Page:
“Sure to cause goose bumps all the way to the dramatic and surprising end.” – School Library Journal
Bliss is a chilling story of racism, murder, and an ugly desire for a power beyond what we can see.
Lauren Myracle has ingeniously intertwined these three gripping topics to being a teenage girl in the 1960s.
“Bones, says a voice in my head, Tombs.
I stop dead in my tracks, because it’s not my voice that whispered these thoughts. And whoever’s voice it is, it’s not a nice voice.”
Bliss is a fourteen-year-old girl who was raised by her hippy parents on a convent. That is, until her parents decide to pick up and leave to Canada, dumping Bliss on her well-to-do grandmother in Atlanta, where she is expected to bathe, and study, and cross her legs at the ankle.
Walking by one of the old, ivy-covered buildings of Crestview Academy, Bliss hears a voice that makes her hair stand on end. It’s ugly, and it wants. Bliss does her best to shut her mind to it.
What she doesn’t know is that there is an obsession festering in the heart of someone who wants just as badly. And it will be Bliss who unwittingly gives the voice what it hungers for most — a blood sacrifice.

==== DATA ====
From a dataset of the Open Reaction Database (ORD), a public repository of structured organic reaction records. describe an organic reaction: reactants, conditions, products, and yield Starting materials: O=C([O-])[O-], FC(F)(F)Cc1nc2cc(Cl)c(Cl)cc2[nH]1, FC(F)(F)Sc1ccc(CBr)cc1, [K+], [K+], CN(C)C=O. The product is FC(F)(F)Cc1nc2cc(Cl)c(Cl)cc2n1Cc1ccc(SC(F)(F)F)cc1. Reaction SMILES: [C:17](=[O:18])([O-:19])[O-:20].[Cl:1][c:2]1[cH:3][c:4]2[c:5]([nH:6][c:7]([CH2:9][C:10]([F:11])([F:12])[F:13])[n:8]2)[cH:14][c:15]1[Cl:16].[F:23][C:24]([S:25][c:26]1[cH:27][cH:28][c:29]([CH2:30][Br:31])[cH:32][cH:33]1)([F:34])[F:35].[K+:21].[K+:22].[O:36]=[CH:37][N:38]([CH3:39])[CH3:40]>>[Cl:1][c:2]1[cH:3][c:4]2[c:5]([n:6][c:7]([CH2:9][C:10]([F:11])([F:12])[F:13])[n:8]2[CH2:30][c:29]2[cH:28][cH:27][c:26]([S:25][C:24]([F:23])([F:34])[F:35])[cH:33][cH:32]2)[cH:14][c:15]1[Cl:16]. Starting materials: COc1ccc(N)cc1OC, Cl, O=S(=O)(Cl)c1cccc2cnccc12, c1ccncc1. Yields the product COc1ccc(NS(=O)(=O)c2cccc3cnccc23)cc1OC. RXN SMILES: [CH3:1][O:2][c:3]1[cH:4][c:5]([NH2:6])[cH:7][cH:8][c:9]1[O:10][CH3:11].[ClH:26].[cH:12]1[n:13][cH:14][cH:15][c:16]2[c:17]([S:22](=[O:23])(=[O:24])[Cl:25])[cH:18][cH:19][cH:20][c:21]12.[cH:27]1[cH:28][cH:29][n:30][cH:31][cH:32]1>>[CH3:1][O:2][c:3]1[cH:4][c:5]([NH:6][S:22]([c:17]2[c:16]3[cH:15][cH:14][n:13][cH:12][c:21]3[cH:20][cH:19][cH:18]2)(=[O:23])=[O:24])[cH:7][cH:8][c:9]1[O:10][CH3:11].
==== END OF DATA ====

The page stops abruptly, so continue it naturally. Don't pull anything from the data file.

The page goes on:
This book is both creepy and complex on the basis of racism and morality.
It can be hard to understand, if you’re my age, the twinge of corruption that no doubt grated the nerves of many when seeing someone mistreated for the color of their skin. Myracle does an excellent job in professing that.
When you shut a book—shudders skipping across your skin—that book did what books are supposed to do: make you feel something.
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